QRoutes Helps Address Sheffield’s Special Transport Needs

A planner using QRoutes Sheffield City Council has turned to the latest mapping and routing technology to improve Special Educational Needs (SEN) transport.  The council, which provides transport for 1000 children to around 35 schools, has deployed cloud-based software from QRoutes to work out the best routes and optimise resources.  The SEN fleet comprises 160 passenger vehicles and there are 300 drivers and passenger assistants on hand to deliver the service.

Special Educational Needs transport is one of the primary services managed by Sheffield’s Transport and Facilities Management Department. Managing the service is particularly complex because of the varied requirements of passengers and the need to satisfy schools, parents and pupils, but within budget constraints dictated by the People/Schools Services Department.

Sheffield’s SEN fleet includes a range of minibuses, as well as large specialist wheelchair lift vehicles that carry up to 16 passengers.  The council also relies on outsourced taxi services to meet the service needs of around 130 passengers that fall beyond the scope or reach of the council-run fleet.

In the past Sheffield had used AutoRoute to plan SEN routes but the software had become outdated and no longer supported.  In 2016 the decision was made to find a replacement and an appraisal was carried out of available systems.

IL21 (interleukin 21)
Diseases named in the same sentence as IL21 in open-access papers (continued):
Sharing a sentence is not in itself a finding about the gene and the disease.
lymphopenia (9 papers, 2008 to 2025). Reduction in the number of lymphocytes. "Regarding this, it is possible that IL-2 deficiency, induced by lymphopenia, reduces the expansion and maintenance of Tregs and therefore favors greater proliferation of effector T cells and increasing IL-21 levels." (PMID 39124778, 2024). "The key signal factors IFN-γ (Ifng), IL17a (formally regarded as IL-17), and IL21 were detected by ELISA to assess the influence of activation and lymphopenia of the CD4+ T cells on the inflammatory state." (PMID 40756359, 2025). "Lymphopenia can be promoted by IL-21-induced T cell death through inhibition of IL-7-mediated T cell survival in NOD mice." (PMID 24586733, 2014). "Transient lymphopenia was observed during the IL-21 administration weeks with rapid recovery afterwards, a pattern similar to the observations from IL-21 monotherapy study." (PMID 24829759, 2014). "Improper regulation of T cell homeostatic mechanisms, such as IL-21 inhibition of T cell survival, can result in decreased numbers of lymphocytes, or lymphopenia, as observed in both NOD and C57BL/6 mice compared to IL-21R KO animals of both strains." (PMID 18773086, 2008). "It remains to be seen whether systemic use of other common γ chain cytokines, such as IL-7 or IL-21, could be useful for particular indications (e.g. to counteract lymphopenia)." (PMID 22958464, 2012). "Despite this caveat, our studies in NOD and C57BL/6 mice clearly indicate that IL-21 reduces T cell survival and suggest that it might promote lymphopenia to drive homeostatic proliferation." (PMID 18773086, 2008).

“We spent a long time trying to find software that could handle the complexities of Special Educational Needs transport. We just couldn’t find anything and the solutions on offer were very costly,” said Mike Keen, Sheffield’s Senior Transport Officer.  “Then we heard that a new system was being developed specifically for SEN and that was QRoutes. Although it was still in development it was clear that the solution had tremendous potential and since working with them, the developers have been very receptive to developing the software to meet our needs.”

Sheffield trialled QRoutes during 2017 and started configuring the system to their requirements. The software is now being used and from June 2018 will be the department’s main routing system, planning and continually fine tuning approximately 145 routes.  Its use is also being considered for areas such as social care and elections planning.

“The fact that it is web-based is a big benefit. Not only does it mean that we can access the system anywhere and anytime online, but it is very affordable and requires minimal IT support,” says Mike Keen.  “The functionality is very good and the multi-layered mapping allows us to view as many routes as we want. It’s also very easy to use.”

“We can easily set different parameters such as maximum rides times at 40 and 50 minutes for a particular school.  Revised plans can then be produced in seconds and we can switch and change parameters as much as we like to fine tune each plan.  It takes about 30 seconds to run a plan and the system will give us an array of around 10 different solutions to consider – that would have taken days to do in the past” explains Keen.

“Delivering SEN services is not easy as there are so many conflicting interests at play and every day we are dealing with many different personal requirements. In the end QRoutes is a tool that saves us a lot of time simulating different potential options and that frees us up to deal with all those pressing service issues” adds Keen.

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